United States XQ-58A Valkyrie drone intended to become the “loyal wingman” for F-22 and F-35 pilots, was damaged during its third flight on October 9.
"The XQ-58A Valkyrie completed the third flight of the Low Cost Attritable Strike Demonstration program October 9 at Yuma Proving Ground, Arizona. Unfortunately, high surface winds and a malfunction of the vehicle’s provisional flight test recovery system resulted in a mishap after landing which damaged the aircraft," the USAF said in a statement.
The drone is a part of the Air Force Research Laboratory’s Low Cost Attritable Strike Demonstration program. It completed all test objectives during the 90-minute flight. The third flight continued to expand the envelope, successfully pushing the flight demonstrator to higher speeds and altitudes to further test the system, the statement read.
“We continue to learn about this aircraft and the potential the technology can offer to the warfighter. This third flight successfully completed its objectives and expanded the envelope from the first two flights. We have gathered a great deal of valuable data from the flight and will even learn from this mishap. Ultimately, that is the objective of any experiment and we’re pleased with the progress of the Low Cost Attritable Strike Demonstration program,” said Maj. Gen. William Cooley, commander of the Air Force Research Laboratory.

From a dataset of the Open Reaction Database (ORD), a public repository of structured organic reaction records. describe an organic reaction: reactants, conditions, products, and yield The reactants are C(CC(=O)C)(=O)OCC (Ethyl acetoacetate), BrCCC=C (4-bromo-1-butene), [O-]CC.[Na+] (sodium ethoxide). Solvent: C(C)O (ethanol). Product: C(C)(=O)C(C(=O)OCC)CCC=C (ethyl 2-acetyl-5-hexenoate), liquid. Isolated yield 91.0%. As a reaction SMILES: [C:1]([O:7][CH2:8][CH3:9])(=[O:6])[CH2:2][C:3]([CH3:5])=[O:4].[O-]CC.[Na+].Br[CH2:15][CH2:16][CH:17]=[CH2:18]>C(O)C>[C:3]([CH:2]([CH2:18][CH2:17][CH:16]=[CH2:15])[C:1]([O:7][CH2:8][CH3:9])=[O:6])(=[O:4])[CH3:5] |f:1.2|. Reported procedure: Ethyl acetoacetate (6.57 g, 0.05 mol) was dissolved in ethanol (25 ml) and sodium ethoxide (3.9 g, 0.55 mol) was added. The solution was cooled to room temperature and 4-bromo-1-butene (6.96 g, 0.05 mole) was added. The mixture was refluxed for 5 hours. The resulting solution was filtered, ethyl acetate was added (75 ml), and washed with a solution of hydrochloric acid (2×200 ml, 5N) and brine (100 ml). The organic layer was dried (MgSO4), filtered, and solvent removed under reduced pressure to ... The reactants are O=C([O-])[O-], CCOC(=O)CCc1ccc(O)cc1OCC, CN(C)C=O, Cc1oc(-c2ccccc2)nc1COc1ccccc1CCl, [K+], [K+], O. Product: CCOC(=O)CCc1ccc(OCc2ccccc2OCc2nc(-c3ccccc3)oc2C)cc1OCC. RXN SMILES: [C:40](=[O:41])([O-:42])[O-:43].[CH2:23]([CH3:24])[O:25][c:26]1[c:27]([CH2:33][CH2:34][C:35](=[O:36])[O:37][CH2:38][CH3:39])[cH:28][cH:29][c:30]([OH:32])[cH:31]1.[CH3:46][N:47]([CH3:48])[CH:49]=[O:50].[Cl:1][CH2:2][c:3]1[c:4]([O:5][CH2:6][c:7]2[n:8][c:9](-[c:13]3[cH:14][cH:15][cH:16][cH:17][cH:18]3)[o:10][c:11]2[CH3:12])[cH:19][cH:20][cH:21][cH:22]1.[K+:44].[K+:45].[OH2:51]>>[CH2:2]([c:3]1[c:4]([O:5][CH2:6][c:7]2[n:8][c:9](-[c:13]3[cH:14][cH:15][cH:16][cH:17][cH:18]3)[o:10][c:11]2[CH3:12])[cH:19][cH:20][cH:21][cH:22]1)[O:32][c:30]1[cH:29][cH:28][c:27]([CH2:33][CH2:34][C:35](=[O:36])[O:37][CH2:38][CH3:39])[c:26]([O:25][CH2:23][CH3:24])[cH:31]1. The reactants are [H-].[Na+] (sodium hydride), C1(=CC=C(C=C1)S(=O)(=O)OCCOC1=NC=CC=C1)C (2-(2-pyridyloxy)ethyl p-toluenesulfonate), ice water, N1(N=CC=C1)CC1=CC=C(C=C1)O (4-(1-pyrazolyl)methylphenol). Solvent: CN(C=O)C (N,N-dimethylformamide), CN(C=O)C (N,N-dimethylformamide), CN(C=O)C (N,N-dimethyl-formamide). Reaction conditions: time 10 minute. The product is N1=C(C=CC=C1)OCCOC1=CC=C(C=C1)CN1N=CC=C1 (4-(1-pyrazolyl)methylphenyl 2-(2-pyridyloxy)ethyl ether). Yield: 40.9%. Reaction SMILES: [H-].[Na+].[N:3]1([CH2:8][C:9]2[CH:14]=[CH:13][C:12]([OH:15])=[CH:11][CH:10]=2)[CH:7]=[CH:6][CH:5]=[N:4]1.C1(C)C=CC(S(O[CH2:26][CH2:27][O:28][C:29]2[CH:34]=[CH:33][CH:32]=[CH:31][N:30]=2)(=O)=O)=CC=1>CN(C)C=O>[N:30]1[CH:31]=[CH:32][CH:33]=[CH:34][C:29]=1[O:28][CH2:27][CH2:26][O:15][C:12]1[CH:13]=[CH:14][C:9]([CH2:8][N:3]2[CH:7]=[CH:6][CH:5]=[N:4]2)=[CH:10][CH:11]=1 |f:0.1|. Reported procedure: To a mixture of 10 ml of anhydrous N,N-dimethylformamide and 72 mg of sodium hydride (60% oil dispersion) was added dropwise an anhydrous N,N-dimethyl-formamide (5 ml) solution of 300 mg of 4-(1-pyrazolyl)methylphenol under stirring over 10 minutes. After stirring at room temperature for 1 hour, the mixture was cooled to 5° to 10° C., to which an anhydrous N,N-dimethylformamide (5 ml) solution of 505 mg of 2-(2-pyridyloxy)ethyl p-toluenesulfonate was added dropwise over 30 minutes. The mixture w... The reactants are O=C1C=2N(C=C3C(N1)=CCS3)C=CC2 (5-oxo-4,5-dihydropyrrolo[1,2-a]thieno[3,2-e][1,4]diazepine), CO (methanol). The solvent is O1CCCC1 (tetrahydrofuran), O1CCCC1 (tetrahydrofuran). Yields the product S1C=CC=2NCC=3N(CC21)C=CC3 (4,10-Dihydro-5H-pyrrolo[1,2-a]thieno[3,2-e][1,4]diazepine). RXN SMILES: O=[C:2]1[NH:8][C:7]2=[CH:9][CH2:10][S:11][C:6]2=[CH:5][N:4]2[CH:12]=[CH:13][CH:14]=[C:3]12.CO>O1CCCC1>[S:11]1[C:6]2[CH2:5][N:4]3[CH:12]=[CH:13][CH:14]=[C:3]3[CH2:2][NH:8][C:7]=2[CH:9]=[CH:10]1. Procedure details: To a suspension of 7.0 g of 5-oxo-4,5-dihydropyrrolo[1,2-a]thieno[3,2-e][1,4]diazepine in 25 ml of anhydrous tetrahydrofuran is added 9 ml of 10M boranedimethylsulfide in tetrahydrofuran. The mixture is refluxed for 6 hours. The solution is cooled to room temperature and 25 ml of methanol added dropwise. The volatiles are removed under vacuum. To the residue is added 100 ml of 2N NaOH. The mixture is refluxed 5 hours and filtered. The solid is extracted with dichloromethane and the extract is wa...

The scheduled fourth flight of the Valkyrie will be delayed until conclusion of a safety investigation. There was no other damage to property or personnel. The XQ-58A completed its first flight in March 2019, and the second in June 2019.
The program aims at providing Air Force pilots with a cheap unmanned attack aircraft that is both disposable but also reliable. The service hopes to have the transonic drone one day governed by the “Skyborg” artificial intelligence system.
The Air Force Research Laboratory partnered with Kratos Unmanned Aerial Systems to develop the XQ-58A. This joint effort falls within the Air Force Research Laboratory’s Low Cost Attritable Aircraft Technology (LCAAT) portfolio, which has the objective to break the escalating cost trajectory of tactically relevant aircraft., AFRL said in a statement Thursday.
The objectives of the LCAAT initiative include designing and building UAS faster by developing better design tools, and maturing and leveraging commercial manufacturing processes to reduce build time and cost.